EAGAN, Minn. — In separate press conferences Monday afternoon, both Vikings General Manager Rick Spielman and Head Coach Mike Zimmer praised how their relationship has grown in recent years.
One aspect of that bond, both men said, is their hunger and desire to put together a talented roster each season that is able to compete for a Super Bowl.
Spielman and Zimmer's focus is the same once again now that the calendar has turned to August, although there are undoubtedly different circumstances these days of how they will construct that roster for the 2020 season.
"Obviously, it's a really good positive that we've worked together this long," Zimmer said. "Sometimes people would call it a negative, but Rick and I have a great relationship. We see things, really, through the same eyes 99 percent of the time.
"Very, very rarely do we ever argue or get in a situation like that. He can be hard-headed. I can be hard-headed," Zimmer added with a smile. "But at the end of the day we know that we both have to work extremely well together, and we certainly do."
Added Spielman: "When Coach Zim' came and we hired him as our head coach, we had a vision of how we wanted to build this team."
Spielman and Zimmer have helped build a strong roster in the six seasons since Zimmer arrived in 2014, going 57-38-1 with three playoff berths, a pair of NFC North titles and an appearance in the NFC Championship.
But things are different for the Vikings, and every other NFL team, as training camp ramps up.
There are no preseason games in 2020, and padded practices won't start until mid-August. That is also when all NFL rosters have to be down to 80 players instead of the usual maximum of 90 in recent years.
That means Spielman, Zimmer and all of Minnesota's front office and coaches will have to be extra diligent in how they evaluate and construct the roster.
Zimmer noted the lack of preseason games removes a vital evaluation tool for coaches and scouts.
"The most difficult thing quite honestly – we can go out there, and practice guys see the same plays all the time, but then they go out there in a preseason game and see plays they haven't seen before," Zimmer said. "You have to see how they react and how they move and how they think on the field without a coach telling them, 'Hey move to your left or move to your right or whatever it is.'
"I think that's going to be the most difficult part. You're going to miss some of those evaluations where they're out there on their own. So, we're going to try to, like I'm sure everybody is, put them in as many game-like situations as we possibly can," Zimmer added. "And we do that anyway. At the end of practice, we've done it now for several years, whether it's the last 10 minutes of a ball game or two minutes in the ball game. We try to put these players in as many situations as we can."
From a front-office standpoint, Spielman said it will be all-hands-on-deck to evaluate dozens of players, especially from Minnesota's scouting department.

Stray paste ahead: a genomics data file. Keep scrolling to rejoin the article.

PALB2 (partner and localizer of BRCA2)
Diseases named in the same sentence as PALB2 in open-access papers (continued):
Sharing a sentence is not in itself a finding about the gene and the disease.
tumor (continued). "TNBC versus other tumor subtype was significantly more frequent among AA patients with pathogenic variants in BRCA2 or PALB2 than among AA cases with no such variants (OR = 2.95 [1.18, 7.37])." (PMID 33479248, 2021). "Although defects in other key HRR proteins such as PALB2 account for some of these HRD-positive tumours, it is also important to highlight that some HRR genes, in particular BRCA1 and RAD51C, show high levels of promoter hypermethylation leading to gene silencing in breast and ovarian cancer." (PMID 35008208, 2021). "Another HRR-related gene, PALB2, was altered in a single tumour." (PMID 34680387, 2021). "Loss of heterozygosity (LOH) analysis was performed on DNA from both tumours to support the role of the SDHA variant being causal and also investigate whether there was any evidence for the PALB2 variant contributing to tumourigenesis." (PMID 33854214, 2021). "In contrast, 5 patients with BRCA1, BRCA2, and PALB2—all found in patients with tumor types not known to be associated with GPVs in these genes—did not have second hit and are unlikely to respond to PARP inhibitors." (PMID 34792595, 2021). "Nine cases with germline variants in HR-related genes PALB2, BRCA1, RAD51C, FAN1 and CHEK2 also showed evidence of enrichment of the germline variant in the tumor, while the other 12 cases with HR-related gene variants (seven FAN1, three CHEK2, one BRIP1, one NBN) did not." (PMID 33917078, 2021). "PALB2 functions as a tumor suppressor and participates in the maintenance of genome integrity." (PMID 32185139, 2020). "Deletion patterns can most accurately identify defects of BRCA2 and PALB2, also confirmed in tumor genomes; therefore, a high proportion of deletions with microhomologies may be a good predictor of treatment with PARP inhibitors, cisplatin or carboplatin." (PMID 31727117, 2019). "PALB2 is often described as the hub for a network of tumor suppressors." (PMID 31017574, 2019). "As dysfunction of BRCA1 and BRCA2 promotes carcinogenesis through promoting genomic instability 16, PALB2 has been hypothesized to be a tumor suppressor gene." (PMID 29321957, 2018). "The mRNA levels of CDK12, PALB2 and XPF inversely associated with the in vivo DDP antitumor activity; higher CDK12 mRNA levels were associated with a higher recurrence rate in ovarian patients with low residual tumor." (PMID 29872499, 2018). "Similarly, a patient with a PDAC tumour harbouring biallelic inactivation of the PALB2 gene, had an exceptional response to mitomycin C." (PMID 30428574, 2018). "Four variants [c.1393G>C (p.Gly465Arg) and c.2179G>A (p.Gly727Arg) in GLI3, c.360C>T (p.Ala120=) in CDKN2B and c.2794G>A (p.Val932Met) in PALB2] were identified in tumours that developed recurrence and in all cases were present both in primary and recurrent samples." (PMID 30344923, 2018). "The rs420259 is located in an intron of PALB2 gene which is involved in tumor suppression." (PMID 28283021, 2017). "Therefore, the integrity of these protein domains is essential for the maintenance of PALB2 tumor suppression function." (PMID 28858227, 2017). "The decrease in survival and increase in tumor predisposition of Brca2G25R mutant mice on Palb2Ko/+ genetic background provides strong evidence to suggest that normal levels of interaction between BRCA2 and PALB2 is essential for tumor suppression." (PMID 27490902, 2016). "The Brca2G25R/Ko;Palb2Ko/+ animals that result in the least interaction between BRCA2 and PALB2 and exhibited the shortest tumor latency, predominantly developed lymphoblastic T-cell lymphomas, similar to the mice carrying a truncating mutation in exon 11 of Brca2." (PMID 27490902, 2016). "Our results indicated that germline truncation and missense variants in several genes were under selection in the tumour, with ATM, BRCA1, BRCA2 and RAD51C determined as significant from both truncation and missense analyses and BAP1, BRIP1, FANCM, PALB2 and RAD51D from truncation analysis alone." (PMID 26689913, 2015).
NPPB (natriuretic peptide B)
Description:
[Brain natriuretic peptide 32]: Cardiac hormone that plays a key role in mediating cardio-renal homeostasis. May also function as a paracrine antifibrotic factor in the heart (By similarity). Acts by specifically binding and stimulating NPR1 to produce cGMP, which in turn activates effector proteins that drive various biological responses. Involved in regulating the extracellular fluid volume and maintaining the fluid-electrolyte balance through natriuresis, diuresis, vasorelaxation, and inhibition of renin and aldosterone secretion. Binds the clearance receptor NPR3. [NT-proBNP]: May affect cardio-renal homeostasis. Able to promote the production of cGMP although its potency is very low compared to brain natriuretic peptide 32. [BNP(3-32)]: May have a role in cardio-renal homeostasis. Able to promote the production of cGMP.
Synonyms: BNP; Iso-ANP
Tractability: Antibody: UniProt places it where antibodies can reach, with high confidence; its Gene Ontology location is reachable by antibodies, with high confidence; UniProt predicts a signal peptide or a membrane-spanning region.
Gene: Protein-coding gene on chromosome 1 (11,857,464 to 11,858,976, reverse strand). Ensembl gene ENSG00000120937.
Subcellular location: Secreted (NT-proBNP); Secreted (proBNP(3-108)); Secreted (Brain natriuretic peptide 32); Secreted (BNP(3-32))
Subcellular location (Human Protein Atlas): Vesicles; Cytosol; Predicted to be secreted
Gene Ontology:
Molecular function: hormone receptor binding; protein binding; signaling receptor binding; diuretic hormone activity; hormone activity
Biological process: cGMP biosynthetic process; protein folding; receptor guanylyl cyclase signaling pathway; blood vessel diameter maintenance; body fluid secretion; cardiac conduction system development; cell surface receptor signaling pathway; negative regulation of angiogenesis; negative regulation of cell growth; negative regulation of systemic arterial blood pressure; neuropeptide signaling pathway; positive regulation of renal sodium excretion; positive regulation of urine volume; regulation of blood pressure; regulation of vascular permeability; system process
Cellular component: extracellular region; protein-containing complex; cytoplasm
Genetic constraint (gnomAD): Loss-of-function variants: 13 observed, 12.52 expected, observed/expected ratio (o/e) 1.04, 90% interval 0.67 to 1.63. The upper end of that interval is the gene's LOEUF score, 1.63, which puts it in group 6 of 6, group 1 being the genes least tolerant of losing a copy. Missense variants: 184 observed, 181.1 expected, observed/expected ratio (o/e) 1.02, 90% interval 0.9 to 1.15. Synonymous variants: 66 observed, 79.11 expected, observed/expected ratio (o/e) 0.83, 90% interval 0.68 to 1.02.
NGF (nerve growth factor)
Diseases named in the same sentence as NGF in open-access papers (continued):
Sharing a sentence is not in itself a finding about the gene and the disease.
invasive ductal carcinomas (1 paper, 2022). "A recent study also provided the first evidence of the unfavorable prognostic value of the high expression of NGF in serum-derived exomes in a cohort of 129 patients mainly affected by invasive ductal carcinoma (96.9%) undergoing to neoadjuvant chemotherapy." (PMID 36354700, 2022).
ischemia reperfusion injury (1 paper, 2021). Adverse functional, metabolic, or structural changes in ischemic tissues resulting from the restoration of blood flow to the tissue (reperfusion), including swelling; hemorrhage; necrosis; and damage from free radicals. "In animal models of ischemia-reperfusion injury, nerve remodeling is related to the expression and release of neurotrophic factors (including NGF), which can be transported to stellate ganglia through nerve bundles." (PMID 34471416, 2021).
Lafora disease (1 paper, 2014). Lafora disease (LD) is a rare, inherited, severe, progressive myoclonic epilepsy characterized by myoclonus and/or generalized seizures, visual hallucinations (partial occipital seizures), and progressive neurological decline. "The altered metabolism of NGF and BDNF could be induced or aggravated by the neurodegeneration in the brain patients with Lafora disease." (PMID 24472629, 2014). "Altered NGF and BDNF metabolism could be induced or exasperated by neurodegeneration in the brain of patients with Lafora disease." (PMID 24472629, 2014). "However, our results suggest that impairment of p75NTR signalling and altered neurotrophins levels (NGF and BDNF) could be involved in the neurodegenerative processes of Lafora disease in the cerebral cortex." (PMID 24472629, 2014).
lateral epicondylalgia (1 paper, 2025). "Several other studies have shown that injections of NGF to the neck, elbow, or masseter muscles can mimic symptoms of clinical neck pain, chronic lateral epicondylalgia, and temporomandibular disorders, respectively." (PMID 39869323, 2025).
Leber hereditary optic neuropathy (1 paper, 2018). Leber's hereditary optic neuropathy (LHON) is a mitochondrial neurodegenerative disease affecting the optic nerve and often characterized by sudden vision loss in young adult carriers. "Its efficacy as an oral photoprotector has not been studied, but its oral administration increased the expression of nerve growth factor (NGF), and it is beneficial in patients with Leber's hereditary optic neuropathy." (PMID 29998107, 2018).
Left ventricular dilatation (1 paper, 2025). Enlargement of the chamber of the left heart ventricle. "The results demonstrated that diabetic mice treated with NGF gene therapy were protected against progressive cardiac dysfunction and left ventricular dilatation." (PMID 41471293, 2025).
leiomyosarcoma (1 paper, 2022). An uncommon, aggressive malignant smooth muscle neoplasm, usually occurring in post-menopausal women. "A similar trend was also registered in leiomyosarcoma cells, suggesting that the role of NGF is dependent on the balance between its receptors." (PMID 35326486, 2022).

"I know, in the past, we've done a thorough job of not only evaluating our team, but also evaluating the 31 other teams through preseason games," Spielman said. "We have a plan in place to make sure we get an extra set of eyes on these guys. Right now, our college scouts — because they're not out on the road at this point — are going to be heavily involved.
"In the past, they'd come in for a week and get a snapshot of the roster and then they're off doing their thing," Spielman added. "This year, because of the changes, they're all going to sit in the virtual meetings. They're also going to evaluate the tape. Some have a position, some have the whole offense or the whole defense. [Vikings Director of College Scouting Jamaal Stephenson], is going to have the whole team. We're going to have a lot more eyes and a lot more evaluations to determine the 53 than we normally would."
Those evaluations will also come into play for the practice squad, which has been increased to 16 players for the 2020 season.
Spielman said the Vikings will be "very strategic" in how they assemble that group of players, too.
"We have to go through where we end up with our final 53 and strategically, how many guys you keep at each position and how many guys you keep on practice squad, in case you do have someone that can't play because they test positive for COVID," Spielman said. "Do you have enough depth potentially on your practice squad?"
Zimmer has joked with reporters in recent years that he doesn't have a crystal ball, even though he was eventually gifted one. But he quipped Monday that the Vikings might have to think longer term than normal when evaluating some younger players.
"Like I told the players and coaches as well, there may be some first-year guys that aren't as good as the second-year guy right now," Zimmer said. "But at some point in time, they're going to pass them by so we have to be able to a little bit predict down the future. We're going to try to put them in as many situations as we can."
The Vikings roster will soon be down to 80 players. By the start of the season, it will be reduced to 53, with 16 more on the practice squad.
With such unique circumstances surrounding training camp this season, Spielman, Zimmer and others will rely on their history together and passion for the game to help build a winner in 2020.
"Rick's a football guy," Zimmer said. "He loves the process of digging out players, understanding schemes, understanding what we're looking for in each particular position.
"Then being able to relay it to the scouts, and then working together with us and the coaches," Zimmer added. "I think the biggest compliment you can give to a general manager is that he's a football guy."
Added Spielman: "I think it's sticking to your principles, sticking to everything that you believe in on how you build a winning culture."